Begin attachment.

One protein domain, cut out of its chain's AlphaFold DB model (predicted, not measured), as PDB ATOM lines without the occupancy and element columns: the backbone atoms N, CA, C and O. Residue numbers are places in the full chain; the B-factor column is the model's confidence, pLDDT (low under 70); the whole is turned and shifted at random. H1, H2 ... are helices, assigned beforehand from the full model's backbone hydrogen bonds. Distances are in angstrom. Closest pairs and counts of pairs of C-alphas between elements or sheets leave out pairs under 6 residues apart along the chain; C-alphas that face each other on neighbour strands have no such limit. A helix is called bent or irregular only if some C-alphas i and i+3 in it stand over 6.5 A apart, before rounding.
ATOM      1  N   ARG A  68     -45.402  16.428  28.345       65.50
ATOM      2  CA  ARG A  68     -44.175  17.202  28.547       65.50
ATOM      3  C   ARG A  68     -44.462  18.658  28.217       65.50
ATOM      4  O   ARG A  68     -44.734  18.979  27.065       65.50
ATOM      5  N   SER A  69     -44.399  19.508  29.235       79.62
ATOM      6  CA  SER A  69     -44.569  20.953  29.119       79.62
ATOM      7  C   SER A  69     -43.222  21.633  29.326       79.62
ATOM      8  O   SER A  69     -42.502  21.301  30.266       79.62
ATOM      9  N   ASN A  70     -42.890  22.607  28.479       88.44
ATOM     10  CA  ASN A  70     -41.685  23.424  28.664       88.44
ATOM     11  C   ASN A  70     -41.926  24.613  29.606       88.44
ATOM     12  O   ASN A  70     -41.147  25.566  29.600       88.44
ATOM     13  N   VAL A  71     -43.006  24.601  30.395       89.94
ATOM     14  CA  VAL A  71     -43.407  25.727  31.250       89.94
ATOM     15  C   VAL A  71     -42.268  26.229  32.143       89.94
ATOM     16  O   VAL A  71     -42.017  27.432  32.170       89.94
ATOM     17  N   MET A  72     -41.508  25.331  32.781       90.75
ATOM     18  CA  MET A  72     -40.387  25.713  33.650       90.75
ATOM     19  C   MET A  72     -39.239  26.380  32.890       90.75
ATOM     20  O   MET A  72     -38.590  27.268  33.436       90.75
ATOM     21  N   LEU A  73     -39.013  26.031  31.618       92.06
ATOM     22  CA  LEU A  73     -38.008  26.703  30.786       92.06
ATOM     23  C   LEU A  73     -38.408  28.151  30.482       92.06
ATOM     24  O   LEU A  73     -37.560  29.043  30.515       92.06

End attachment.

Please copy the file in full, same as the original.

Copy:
One protein domain, cut out of its chain's AlphaFold DB model (predicted, not measured), as PDB ATOM lines without the occupancy and element columns: the backbone atoms N, CA, C and O. Residue numbers are places in the full chain; the B-factor column is the model's confidence, pLDDT (low under 70); the whole is turned and shifted at random. H1, H2 ... are helices, assigned beforehand from the full model's backbone hydrogen bonds. Distances are in angstrom. Closest pairs and counts of pairs of C-alphas between elements or sheets leave out pairs under 6 residues apart along the chain; C-alphas that face each other on neighbour strands have no such limit. A helix is called bent or irregular only if some C-alphas i and i+3 in it stand over 6.5 A apart, before rounding.
ATOM      1  N   ARG A  68     -45.402  16.428  28.345       65.50
ATOM      2  CA  ARG A  68     -44.175  17.202  28.547       65.50
ATOM      3  C   ARG A  68     -44.462  18.658  28.217       65.50
ATOM      4  O   ARG A  68     -44.734  18.979  27.065       65.50
ATOM      5  N   SER A  69     -44.399  19.508  29.235       79.62
ATOM      6  CA  SER A  69     -44.569  20.953  29.119       79.62
ATOM      7  C   SER A  69     -43.222  21.633  29.326       79.62
ATOM      8  O   SER A  69     -42.502  21.301  30.266       79.62
ATOM      9  N   ASN A  70     -42.890  22.607  28.479       88.44
ATOM     10  CA  ASN A  70     -41.685  23.424  28.664       88.44
ATOM     11  C   ASN A  70     -41.926  24.613  29.606       88.44
ATOM     12  O   ASN A  70     -41.147  25.566  29.600       88.44
ATOM     13  N   VAL A  71     -43.006  24.601  30.395       89.94
ATOM     14  CA  VAL A  71     -43.407  25.727  31.250       89.94
ATOM     15  C   VAL A  71     -42.268  26.229  32.143       89.94
ATOM     16  O   VAL A  71     -42.017  27.432  32.170       89.94
ATOM     17  N   MET A  72     -41.508  25.331  32.781       90.75
ATOM     18  CA  MET A  72     -40.387  25.713  33.650       90.75
ATOM     19  C   MET A  72     -39.239  26.380  32.890       90.75
ATOM     20  O   MET A  72     -38.590  27.268  33.436       90.75
ATOM     21  N   LEU A  73     -39.013  26.031  31.618       92.06
ATOM     22  CA  LEU A  73     -38.008  26.703  30.786       92.06
ATOM     23  C   LEU A  73     -38.408  28.151  30.482       92.06
ATOM     24  O   LEU A  73     -37.560  29.043  30.515       92.06